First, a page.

Sadly YouTube, Facebook, Twitter, Vimeo accounts etc belonging to web vigilantes trying to alert people to scams are being shut down faster than than those belonging to the scammers. How do I know this?  Read on:

The Sad Story of the SaltyDroid

imageI’m not sure how I first came across the Droid on Twitter but I became interested in the Droid’s outspoken ‘attacks’ on certain individuals. Some of the people it was targeting had HUGE followings on Twitter, some with high profiles and. SaltyDroid had no qualms in confronting them directly in public view and alerting other users. I have no reason to doubt that SaltyDroid’s only purpose was to expose people it believed were engaged in unethical practices (such as this one which was exposed). 

I noticed a few months ago that SaltyDroid (which had a few thousand Twitter followers) just ‘vanished’. The blog was still alive and kicking so I wrote an email to find out what the story.

Me: “What happened? Where did your accounts go?”

Salty Droid: “I lost. I’m basically banned from the Internet.  Twitter, Facebook, Vimeo, Bluehost, Youtube, etc. Everywhere I go the scammers file false complaints and horrific lies about me.  The web companies all default to caving in and banning you rather than risking "trouble".  Most of them, and especially Twitter, do it with zero notice, process, or chance to respond. It says sad things about the state of free speech on the all important fringes … IMO.

I don’t have time to fight the web companies and the scammers … so I just gave up on the web companies.  I’m on a special free speech server where some really great people take special care of me … and otherwise I’m silenced.

And the Twitter bannings are not as bad as the death threats, the private investigators, the plots against my personal life, etc.”


The Droid also let me know that although he began his pursuit anonymously it wasn’t long before a syndicate of scammers found him at which point the he decided it would be safer to unmask the droid. Revealing himself as a lawyer it  gives the whole saga an even bigger sense of irony.

In summary, it’s easier for a scammer to have a web vigilante shut down than vice versa. The Droid is now absent from all social networks and yet the people being named in his blog continue to tweet freely etc. In an age where consumers are able to interact so easily with anyone from close friends to complete strangers there is no easy and quick way of distributing warning messages to others in the case of genuine scams. That’s a service SaltyDroid was attempting to provide before being shut down in social media circles. The internet at present sometimes appears lawless and wide open territory for the scammers, and the presence of government and local authority is limited, and at best slow moving. I’m not condoning Salty droids methods or even agreeing with all his posts but freedom of speech is important so I certainly don’t want to see people prepared to take on these issues disappear especially with the bad guys roaming free so easily.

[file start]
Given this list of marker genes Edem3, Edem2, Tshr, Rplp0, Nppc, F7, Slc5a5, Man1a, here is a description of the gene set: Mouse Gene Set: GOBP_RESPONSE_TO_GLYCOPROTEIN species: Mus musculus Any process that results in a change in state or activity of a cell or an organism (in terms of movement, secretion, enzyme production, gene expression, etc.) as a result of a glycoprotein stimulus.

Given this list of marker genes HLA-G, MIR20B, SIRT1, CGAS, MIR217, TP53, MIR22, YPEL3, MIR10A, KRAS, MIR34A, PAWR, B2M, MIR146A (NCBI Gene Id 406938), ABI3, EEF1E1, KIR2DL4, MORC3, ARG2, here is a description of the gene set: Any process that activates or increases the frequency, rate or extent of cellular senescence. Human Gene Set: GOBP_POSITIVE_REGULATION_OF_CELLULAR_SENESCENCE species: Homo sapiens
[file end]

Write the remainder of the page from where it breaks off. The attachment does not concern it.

Beware wolves in birds clothing: Currently I know of one major Twitter account belonging to a convicted spammer in Australia with close to 100,000 followers. This person appears free to be able to act on Twitter regardless of their history. Sadly the only way you are likely to hear the name of this person is via someone like SaltyDroid.

What can you do?
1. Send this link on to people in the industry.

2. Copy and paste this story – reproduce it in your own blog.

3. Help Re-activate or read the Saltydroid: If you know someone who works in Twitter or Facebook etc ask them to reinstate the banned SaltyDroid accounts eg:

4. Support freedom of speech but don’t be a web vigilante. Salty Droid is a lawyer in real life and is better equipped to deal with bad people on the internet. Report web crime here: – USA – Australia – UK


Above: Clearly Charles Bronson wouldn’t have lasted long in Facebook or Twitter.



Disclaimer to be quite clear: The opinion above is that of the author only and does not represent the views of Amnesia Razorfish etc.

Kitty criminal – the viral story of CatBinLady

August 27, 2010


I was walking home from work and saw this cat wander out in front of me. I don’t know what came over me, but I suddenly thought it would be funny to put it in the wheelie bin, which was right beside me.

Happens to the best of us, eh? This is how 45 year old Mary Bale from Coventry in the UK described the bizarre lapse of judgement that has catapulted her to global interweb fame in the space of a few days.

Lola the cat’s owner, Darryl Mann, heard her piteous yowling inside the wheelie bin outside his home fifteen hours later. Unluckily for Mrs Bale, her random act of kitty cruelty was captured on Darryl’s security cameras and promptly uploaded to YouTube by his wife, Stephanie. It wasn’t long before the resourcefulness of crowds tracked her down, and now she’s news from the Washington Post to the Sydney Morning Herald.